WEEK 31 (2023) – The importance of B Vitamins: Are you getting enough?

I hope this finds you in good health and high spirits.

A few months ago, I decided to book an appointment with a nutritionist/naturopath. I have been around the world of natural health nearly my whole life, studying food and nutrition at uni in 2001, but I felt like I needed that other perspective. I have had blood taken this week at a particular time in my cycle to dig deeper into my hormones and, at the same time, test for deficiencies in specific vitamins and minerals. It’s good for everyone to go and get these health checks periodically. Certainly, for women who have had babies in the not-so-distant past, they say women can be depleted for up to ten years in extreme cases. I hope to dig deeper into hormonal changes, skin flare-ups and my mental health.

So today, I’d like to shed light on a topic that often goes unnoticed but holds immense importance for our overall well-being – Vitamin B. (this being one of the vitamins I am being tested for)

B vitamins stand out as a group of significant importance for our physical, mental, and emotional health. Comprising a range of distinct vitamins, collectively known as the vitamin B complex, these nutrients are essential for numerous bodily functions, energy production, and maintaining overall health.

The vitamin B complex consists of eight water-soluble vitamins, each with its distinct role in supporting various bodily functions. These vitamins include B1 (thiamine), B2 (riboflavin), B3 (niacin), B5 (pantothenic acid), B6 (pyridoxine), B7 (biotin), B9 (folate), and B12 (cobalamin). While each vitamin has its unique functions, they often work together in metabolic processes, ensuring that our body functions optimally and should be an essential part of everyone’s diet.

Let’s delve into why Vitamin B is crucial and how it benefits us.

  1. Energy Production: Vitamin B is critical in converting our food into energy. B vitamins; B1 (thiamine), B2 (riboflavin), B3 (niacin), B5 (pantothenic acid), and B6 (pyridoxine), aid in breaking down carbohydrates, fats, and proteins, providing the energy our body needs to function efficiently.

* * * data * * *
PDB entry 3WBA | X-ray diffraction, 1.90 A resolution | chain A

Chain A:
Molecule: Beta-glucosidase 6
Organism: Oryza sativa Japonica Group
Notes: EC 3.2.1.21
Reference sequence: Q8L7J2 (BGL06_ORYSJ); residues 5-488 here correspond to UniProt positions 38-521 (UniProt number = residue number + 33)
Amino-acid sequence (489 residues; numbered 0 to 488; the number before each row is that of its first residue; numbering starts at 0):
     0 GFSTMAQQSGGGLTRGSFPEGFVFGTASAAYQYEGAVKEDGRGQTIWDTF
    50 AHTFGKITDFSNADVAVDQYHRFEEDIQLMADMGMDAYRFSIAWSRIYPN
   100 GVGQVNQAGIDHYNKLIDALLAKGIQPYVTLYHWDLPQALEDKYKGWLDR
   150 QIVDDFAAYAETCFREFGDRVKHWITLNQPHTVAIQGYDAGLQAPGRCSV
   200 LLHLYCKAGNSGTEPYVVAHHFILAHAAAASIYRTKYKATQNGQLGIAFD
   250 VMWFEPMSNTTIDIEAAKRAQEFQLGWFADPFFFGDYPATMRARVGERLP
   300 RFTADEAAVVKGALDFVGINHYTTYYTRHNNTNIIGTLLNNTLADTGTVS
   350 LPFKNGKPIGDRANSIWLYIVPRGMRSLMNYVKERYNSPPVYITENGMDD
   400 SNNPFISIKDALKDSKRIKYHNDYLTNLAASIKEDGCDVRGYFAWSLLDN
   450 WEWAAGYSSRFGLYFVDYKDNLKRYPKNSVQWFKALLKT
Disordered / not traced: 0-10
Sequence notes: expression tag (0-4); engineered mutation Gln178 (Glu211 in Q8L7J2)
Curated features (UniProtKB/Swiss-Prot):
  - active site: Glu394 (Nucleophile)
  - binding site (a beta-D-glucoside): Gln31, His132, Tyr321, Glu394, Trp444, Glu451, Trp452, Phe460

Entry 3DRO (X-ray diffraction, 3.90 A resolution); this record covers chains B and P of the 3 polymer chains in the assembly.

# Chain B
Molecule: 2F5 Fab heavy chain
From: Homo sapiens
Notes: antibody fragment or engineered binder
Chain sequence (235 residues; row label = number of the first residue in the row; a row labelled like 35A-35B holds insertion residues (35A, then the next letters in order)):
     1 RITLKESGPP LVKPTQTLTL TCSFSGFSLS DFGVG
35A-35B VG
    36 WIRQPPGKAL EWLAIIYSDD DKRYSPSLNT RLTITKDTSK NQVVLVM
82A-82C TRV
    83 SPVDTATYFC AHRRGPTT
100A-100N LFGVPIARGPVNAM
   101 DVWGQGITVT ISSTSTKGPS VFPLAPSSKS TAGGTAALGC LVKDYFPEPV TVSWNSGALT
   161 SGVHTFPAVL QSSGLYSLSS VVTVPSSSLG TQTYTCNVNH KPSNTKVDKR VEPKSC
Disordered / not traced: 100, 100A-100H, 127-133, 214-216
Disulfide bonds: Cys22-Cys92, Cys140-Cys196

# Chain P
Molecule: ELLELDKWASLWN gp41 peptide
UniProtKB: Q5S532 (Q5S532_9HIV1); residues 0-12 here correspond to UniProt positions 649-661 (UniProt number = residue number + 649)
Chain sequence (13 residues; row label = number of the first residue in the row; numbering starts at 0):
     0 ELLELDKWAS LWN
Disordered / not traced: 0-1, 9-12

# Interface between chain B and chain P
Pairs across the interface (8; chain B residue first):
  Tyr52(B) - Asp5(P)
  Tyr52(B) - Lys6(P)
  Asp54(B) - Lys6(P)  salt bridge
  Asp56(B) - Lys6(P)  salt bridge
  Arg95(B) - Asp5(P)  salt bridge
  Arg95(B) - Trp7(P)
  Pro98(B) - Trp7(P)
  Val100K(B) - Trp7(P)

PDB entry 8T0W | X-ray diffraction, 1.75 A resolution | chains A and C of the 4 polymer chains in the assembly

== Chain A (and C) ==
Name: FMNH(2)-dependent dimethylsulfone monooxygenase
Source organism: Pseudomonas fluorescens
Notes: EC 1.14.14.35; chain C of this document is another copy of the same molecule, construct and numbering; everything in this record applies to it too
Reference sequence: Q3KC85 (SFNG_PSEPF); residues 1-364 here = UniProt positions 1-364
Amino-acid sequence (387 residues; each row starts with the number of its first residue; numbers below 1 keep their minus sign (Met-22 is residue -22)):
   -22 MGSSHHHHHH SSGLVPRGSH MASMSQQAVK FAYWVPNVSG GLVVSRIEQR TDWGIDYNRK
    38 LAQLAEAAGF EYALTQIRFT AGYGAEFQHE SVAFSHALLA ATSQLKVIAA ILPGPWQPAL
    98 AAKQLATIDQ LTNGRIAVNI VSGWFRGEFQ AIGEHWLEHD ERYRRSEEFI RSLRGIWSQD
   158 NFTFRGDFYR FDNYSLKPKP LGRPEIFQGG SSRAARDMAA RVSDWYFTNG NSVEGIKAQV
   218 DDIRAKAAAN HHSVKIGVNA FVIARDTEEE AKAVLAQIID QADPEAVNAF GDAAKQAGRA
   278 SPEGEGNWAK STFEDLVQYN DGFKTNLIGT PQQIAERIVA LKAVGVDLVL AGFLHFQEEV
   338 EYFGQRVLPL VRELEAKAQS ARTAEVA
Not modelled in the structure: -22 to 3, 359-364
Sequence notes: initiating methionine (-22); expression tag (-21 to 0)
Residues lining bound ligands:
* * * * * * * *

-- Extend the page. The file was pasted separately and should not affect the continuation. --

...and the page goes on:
2. Nervous System Support: Vitamin B6, B9 (folate), and B12 (cobalamin) are vital for maintaining a healthy nervous system. They help produce neurotransmitters that regulate mood, memory, and cognitive function. Adequate levels of these vitamins can contribute to improved mental clarity and emotional well-being.
  3. Heart Health: B vitamins are also associated with maintaining a healthy heart. B6, B12, and folate help regulate homocysteine levels, an amino acid linked to an increased risk of heart disease. These vitamins contribute to overall cardiovascular well-being by keeping homocysteine levels in check.
  4. Cell Growth and Repair: Vitamin B7 (biotin) and B9 (folate) are crucial for DNA synthesis and cell division. They play a pivotal role in tissue growth and repair, making them especially important for pregnant women, growing children, and individuals with rapid cell turnover.
  5. Healthy Skin and Hair: Biotin (B7) is often touted as the “beauty vitamin” due to its positive impact on skin, hair, and nails. It contributes to healthy skin by supporting fatty acid formation and maintaining proper moisture levels.
  6. Red Blood Cell Formation: Vitamin B12 and B9 (folate) are essential for the production of red blood cells, which carry oxygen throughout the body.